Grieving, healing, and moving on

October 2014 has been the very worst month.

The worst month of my adult life. The worst month of our relatively short marriage. I am not sad to see it go. Good riddance. Is it November yet?

At the beginning of this month, we were waiting on a large cyst to rupture and dissipate. It finally did. Lovely.

We were able to start our final round of IUI. UPS couldn’t seem to deliver my medication. I barely got them in time, because I had to chase down the truck. Shots, shots, more shots, Jackson, another shot. The combination of shifting seasons and concentrated lady-feelings (fond nickname given to my injectable hormones by Mister) made me a migraine minefield. I took two sick days this month.
Perspective: I have taken three sick days in 2014. Two were with this cycle.
October is the worst month.
The day before we went for my progress appointment, our car and garage was broken into. No one locks their doors on our street, or no one did. My purse was in the car, so the no-good-sorry-so-and-sos made off with every form of ID I had, every credit card we had, a fat wad of cash, keys to our entire life, my favorite purse and Vera Bradley wallet, and my prenatal vitamins.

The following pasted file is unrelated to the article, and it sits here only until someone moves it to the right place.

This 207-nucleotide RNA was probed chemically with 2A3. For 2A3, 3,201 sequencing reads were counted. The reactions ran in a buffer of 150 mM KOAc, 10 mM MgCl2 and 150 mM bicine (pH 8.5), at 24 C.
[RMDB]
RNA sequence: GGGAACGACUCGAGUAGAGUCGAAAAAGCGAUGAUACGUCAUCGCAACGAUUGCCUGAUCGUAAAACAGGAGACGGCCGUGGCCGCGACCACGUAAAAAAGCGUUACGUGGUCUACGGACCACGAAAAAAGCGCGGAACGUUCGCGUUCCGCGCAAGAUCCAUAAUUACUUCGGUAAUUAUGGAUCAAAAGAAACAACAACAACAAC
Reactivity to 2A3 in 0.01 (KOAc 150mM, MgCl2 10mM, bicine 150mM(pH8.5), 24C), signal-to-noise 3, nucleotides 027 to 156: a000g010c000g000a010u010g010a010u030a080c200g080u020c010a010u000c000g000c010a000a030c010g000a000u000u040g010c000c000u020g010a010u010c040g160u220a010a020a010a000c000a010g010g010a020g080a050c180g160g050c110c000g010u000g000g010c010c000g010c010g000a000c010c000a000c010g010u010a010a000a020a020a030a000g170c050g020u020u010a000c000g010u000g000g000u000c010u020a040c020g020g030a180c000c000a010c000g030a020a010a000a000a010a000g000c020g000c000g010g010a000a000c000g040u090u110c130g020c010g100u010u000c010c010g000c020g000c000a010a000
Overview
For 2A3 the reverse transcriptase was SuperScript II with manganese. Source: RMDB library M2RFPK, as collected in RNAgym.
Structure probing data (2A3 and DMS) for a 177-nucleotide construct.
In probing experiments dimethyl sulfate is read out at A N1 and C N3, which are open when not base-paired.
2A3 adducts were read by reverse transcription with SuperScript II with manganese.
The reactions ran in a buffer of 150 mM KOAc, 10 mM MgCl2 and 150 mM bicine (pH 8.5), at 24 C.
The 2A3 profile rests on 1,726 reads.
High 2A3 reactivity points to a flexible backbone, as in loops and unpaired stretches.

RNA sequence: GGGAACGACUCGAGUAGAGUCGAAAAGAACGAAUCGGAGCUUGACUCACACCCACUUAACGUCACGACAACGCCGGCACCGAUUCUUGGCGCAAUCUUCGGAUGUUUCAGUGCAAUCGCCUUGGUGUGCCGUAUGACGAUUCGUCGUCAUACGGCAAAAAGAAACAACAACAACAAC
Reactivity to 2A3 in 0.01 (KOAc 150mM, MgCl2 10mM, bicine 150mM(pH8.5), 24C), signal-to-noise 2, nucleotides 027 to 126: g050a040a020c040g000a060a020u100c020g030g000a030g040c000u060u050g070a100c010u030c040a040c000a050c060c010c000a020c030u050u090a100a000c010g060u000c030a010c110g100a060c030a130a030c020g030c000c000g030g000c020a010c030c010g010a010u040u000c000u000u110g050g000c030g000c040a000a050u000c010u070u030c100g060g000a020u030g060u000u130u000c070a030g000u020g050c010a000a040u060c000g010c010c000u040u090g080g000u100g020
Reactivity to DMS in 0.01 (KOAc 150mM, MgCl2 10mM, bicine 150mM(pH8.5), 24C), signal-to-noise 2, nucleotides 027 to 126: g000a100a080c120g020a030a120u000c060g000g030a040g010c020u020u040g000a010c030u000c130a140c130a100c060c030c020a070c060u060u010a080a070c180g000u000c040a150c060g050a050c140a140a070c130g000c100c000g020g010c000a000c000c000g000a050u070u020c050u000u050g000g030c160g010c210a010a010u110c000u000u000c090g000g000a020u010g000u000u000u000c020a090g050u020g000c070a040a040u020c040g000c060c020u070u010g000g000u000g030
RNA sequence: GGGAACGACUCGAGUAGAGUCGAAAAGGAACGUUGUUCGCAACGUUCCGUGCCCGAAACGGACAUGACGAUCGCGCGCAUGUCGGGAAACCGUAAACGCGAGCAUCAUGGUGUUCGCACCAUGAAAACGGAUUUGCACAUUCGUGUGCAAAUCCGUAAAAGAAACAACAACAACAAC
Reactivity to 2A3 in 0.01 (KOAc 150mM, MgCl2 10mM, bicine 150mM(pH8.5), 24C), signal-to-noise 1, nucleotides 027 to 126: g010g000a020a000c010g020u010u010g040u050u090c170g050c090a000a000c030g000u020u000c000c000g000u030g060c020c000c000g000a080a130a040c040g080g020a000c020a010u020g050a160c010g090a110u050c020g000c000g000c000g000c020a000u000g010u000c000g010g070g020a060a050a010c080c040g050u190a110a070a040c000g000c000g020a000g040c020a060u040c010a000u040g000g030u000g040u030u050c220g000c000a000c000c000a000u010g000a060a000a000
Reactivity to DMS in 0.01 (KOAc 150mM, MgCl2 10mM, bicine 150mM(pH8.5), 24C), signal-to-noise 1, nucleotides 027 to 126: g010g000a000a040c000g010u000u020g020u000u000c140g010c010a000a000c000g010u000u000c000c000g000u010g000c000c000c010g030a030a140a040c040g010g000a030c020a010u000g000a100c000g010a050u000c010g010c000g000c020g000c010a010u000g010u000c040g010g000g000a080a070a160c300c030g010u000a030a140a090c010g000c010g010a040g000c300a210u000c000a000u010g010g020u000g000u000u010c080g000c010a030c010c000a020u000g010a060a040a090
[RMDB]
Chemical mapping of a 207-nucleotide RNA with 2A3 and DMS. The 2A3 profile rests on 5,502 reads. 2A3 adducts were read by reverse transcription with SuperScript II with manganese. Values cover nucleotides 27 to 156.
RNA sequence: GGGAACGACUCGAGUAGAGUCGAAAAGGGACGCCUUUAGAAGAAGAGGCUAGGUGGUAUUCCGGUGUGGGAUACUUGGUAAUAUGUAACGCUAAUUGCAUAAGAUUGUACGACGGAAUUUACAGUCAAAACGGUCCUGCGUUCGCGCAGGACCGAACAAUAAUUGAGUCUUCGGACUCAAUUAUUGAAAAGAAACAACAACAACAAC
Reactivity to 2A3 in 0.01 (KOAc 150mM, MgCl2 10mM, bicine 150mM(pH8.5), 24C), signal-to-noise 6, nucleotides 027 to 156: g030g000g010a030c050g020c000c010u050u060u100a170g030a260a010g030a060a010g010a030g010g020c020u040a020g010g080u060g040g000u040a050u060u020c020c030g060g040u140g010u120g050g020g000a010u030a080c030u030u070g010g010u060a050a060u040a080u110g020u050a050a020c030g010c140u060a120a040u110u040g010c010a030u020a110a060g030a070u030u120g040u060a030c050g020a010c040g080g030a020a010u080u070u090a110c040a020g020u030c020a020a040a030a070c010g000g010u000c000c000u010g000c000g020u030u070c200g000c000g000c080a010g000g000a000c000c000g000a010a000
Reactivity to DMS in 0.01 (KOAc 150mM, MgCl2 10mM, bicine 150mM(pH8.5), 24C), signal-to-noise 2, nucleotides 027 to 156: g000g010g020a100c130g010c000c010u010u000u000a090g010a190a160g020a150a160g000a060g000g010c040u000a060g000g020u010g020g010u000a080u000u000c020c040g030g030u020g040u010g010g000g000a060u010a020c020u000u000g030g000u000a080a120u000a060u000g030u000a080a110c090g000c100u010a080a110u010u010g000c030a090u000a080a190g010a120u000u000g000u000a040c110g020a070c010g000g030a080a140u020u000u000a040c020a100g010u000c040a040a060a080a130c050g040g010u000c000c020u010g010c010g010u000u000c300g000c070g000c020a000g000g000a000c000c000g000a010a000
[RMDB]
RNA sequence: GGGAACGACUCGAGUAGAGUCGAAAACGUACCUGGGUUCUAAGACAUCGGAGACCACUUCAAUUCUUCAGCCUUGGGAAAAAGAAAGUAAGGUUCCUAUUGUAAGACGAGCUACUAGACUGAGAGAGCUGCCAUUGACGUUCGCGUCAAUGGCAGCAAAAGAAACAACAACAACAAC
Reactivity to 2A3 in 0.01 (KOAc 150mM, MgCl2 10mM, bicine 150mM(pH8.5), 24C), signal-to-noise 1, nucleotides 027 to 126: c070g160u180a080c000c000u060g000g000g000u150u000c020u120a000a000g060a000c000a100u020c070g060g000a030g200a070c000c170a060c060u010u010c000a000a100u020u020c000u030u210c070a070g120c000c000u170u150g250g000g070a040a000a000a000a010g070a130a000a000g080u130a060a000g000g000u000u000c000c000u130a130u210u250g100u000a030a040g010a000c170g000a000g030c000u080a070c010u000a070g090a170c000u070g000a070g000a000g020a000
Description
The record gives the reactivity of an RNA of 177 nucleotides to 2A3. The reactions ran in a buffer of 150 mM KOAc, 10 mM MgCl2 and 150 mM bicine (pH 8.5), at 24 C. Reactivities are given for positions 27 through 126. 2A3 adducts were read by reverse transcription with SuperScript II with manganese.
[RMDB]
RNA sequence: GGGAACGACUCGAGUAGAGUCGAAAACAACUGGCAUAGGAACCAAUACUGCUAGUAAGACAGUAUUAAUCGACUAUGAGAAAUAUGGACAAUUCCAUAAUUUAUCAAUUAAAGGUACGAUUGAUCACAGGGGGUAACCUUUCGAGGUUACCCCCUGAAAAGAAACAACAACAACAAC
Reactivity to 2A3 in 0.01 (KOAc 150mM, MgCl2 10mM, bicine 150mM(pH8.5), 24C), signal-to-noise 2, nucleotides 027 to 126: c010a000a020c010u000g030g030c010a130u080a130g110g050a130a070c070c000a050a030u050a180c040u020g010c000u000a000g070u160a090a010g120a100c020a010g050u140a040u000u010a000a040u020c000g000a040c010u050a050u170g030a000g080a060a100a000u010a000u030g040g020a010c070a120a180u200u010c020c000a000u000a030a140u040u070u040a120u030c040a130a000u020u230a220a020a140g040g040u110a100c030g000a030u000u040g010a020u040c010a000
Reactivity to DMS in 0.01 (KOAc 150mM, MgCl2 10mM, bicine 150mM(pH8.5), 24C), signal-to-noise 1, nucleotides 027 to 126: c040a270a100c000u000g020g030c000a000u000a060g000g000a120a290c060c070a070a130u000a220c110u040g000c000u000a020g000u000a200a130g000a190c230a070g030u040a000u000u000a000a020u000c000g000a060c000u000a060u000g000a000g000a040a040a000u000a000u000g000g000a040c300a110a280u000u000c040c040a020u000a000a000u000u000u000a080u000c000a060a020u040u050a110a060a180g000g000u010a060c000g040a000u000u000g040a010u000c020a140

October is the worst month.
At our progress report, my levels were higher than anticipated, so we all but sped home to take our final shot and we’re back in Jackson less than 24 hours later for our procedure. With a full fledged migraine. Sick day one.
In the chaos of putting our financial lives back together, Nissan decided to take our car payment out of our account twice. Meanwhile, I’m walking around with my marriage license and iTunes account as forms of ID until everything else comes in the mail. Our lovely police department still hasn’t gotten our police report right (items stolen), despite talking to 3 different detectives every.single.day.
I woke up that weekend unable to turn my head. Somehow, in my “taking it easy, relaxing, not stressing” schedule, I strained my trapezius. I didn’t even know that was possible. I couldn’t look down or to the left for three days.